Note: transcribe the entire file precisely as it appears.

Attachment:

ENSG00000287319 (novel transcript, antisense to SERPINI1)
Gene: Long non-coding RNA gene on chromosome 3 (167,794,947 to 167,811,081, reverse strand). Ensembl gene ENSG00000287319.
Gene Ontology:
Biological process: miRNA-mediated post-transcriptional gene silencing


ENSG00000287319 (novel transcript, antisense to SERPINI1)
Gene: Long non-coding RNA gene on chromosome 3 (167,794,947 to 167,811,081, reverse strand). Ensembl gene ENSG00000287319.
Gene Ontology:
Biological process: miRNA-mediated post-transcriptional gene silencing